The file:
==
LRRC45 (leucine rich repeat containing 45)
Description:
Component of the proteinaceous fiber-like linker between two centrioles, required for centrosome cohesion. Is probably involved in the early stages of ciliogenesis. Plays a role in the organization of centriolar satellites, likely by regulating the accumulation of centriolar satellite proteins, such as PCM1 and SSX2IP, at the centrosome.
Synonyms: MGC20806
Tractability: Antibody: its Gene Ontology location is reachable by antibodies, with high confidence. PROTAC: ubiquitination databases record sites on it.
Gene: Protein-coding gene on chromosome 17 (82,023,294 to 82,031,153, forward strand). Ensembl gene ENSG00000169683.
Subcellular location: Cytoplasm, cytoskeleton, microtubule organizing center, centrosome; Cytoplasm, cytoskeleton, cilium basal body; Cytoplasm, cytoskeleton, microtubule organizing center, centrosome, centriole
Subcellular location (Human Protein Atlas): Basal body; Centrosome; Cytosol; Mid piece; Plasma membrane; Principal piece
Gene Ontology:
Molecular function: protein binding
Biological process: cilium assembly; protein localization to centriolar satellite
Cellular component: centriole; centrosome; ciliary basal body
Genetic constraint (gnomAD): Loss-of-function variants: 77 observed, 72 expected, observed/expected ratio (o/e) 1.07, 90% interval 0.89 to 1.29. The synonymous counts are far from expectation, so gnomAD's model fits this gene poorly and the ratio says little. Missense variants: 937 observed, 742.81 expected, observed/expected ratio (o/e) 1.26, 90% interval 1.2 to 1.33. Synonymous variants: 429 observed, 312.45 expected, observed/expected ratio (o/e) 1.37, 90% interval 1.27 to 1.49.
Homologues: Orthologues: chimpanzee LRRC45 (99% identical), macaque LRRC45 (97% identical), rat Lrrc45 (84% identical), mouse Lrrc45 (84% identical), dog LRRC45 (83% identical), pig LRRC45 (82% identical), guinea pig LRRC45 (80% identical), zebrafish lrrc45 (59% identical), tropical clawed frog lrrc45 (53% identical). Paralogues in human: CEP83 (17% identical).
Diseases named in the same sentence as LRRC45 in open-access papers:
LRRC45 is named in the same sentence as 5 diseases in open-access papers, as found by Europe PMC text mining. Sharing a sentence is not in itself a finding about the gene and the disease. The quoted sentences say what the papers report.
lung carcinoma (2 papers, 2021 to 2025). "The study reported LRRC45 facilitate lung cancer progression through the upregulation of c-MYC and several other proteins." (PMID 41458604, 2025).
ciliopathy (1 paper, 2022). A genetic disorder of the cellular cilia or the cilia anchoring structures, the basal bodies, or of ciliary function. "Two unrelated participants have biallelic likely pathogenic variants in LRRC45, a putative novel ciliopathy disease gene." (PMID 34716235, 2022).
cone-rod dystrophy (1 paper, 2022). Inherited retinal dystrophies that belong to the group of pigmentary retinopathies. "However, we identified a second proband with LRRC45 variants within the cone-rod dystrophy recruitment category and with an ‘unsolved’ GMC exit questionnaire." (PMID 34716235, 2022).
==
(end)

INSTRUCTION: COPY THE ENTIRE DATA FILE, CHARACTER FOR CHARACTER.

LRRC45 (leucine rich repeat containing 45)
Description:
Component of the proteinaceous fiber-like linker between two centrioles, required for centrosome cohesion. Is probably involved in the early stages of ciliogenesis. Plays a role in the organization of centriolar satellites, likely by regulating the accumulation of centriolar satellite proteins, such as PCM1 and SSX2IP, at the centrosome.
Synonyms: MGC20806
Tractability: Antibody: its Gene Ontology location is reachable by antibodies, with high confidence. PROTAC: ubiquitination databases record sites on it.
Gene: Protein-coding gene on chromosome 17 (82,023,294 to 82,031,153, forward strand). Ensembl gene ENSG00000169683.
Subcellular location: Cytoplasm, cytoskeleton, microtubule organizing center, centrosome; Cytoplasm, cytoskeleton, cilium basal body; Cytoplasm, cytoskeleton, microtubule organizing center, centrosome, centriole
Subcellular location (Human Protein Atlas): Basal body; Centrosome; Cytosol; Mid piece; Plasma membrane; Principal piece
Gene Ontology:
Molecular function: protein binding
Biological process: cilium assembly; protein localization to centriolar satellite
Cellular component: centriole; centrosome; ciliary basal body
Genetic constraint (gnomAD): Loss-of-function variants: 77 observed, 72 expected, observed/expected ratio (o/e) 1.07, 90% interval 0.89 to 1.29. The synonymous counts are far from expectation, so gnomAD's model fits this gene poorly and the ratio says little. Missense variants: 937 observed, 742.81 expected, observed/expected ratio (o/e) 1.26, 90% interval 1.2 to 1.33. Synonymous variants: 429 observed, 312.45 expected, observed/expected ratio (o/e) 1.37, 90% interval 1.27 to 1.49.
Homologues: Orthologues: chimpanzee LRRC45 (99% identical), macaque LRRC45 (97% identical), rat Lrrc45 (84% identical), mouse Lrrc45 (84% identical), dog LRRC45 (83% identical), pig LRRC45 (82% identical), guinea pig LRRC45 (80% identical), zebrafish lrrc45 (59% identical), tropical clawed frog lrrc45 (53% identical). Paralogues in human: CEP83 (17% identical).
Diseases named in the same sentence as LRRC45 in open-access papers:
LRRC45 is named in the same sentence as 5 diseases in open-access papers, as found by Europe PMC text mining. Sharing a sentence is not in itself a finding about the gene and the disease. The quoted sentences say what the papers report.
lung carcinoma (2 papers, 2021 to 2025). "The study reported LRRC45 facilitate lung cancer progression through the upregulation of c-MYC and several other proteins." (PMID 41458604, 2025).
ciliopathy (1 paper, 2022). A genetic disorder of the cellular cilia or the cilia anchoring structures, the basal bodies, or of ciliary function. "Two unrelated participants have biallelic likely pathogenic variants in LRRC45, a putative novel ciliopathy disease gene." (PMID 34716235, 2022).
cone-rod dystrophy (1 paper, 2022). Inherited retinal dystrophies that belong to the group of pigmentary retinopathies. "However, we identified a second proband with LRRC45 variants within the cone-rod dystrophy recruitment category and with an ‘unsolved’ GMC exit questionnaire." (PMID 34716235, 2022).